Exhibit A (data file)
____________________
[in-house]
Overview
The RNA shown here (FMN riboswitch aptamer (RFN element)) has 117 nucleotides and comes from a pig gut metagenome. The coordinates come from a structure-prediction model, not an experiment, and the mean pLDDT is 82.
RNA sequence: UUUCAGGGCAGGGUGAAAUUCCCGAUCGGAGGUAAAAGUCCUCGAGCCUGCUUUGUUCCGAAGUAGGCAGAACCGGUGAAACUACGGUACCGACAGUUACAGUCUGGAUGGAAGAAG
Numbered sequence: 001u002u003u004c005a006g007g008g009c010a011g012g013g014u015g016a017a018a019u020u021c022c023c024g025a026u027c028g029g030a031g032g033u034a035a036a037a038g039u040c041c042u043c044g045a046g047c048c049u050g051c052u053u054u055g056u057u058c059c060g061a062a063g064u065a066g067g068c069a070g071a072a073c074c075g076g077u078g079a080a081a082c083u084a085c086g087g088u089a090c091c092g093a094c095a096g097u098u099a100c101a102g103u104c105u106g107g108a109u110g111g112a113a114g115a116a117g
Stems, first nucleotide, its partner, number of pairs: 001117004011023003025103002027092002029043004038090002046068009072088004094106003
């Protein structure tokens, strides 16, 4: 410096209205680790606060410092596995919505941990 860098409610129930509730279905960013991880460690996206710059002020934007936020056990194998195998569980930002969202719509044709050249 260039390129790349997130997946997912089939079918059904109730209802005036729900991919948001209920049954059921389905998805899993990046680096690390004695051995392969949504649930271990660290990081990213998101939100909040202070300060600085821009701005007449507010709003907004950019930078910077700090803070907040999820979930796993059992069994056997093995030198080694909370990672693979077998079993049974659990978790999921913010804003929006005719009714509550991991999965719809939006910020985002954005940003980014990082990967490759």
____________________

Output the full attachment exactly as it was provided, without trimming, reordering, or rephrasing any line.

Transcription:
[in-house]
Overview
The RNA shown here (FMN riboswitch aptamer (RFN element)) has 117 nucleotides and comes from a pig gut metagenome. The coordinates come from a structure-prediction model, not an experiment, and the mean pLDDT is 82.
RNA sequence: UUUCAGGGCAGGGUGAAAUUCCCGAUCGGAGGUAAAAGUCCUCGAGCCUGCUUUGUUCCGAAGUAGGCAGAACCGGUGAAACUACGGUACCGACAGUUACAGUCUGGAUGGAAGAAG
Numbered sequence: 001u002u003u004c005a006g007g008g009c010a011g012g013g014u015g016a017a018a019u020u021c022c023c024g025a026u027c028g029g030a031g032g033u034a035a036a037a038g039u040c041c042u043c044g045a046g047c048c049u050g051c052u053u054u055g056u057u058c059c060g061a062a063g064u065a066g067g068c069a070g071a072a073c074c075g076g077u078g079a080a081a082c083u084a085c086g087g088u089a090c091c092g093a094c095a096g097u098u099a100c101a102g103u104c105u106g107g108a109u110g111g112a113a114g115a116a117g
Stems, first nucleotide, its partner, number of pairs: 001117004011023003025103002027092002029043004038090002046068009072088004094106003
């Protein structure tokens, strides 16, 4: 410096209205680790606060410092596995919505941990 860098409610129930509730279905960013991880460690996206710059002020934007936020056990194998195998569980930002969202719509044709050249 260039390129790349997130997946997912089939079918059904109730209802005036729900991919948001209920049954059921389905998805899993990046680096690390004695051995392969949504649930271990660290990081990213998101939100909040202070300060600085821009701005007449507010709003907004950019930078910077700090803070907040999820979930796993059992069994056997093995030198080694909370990672693979077998079993049974659990978790999921913010804003929006005719009714509550991991999965719809939006910020985002954005940003980014990082990967490759």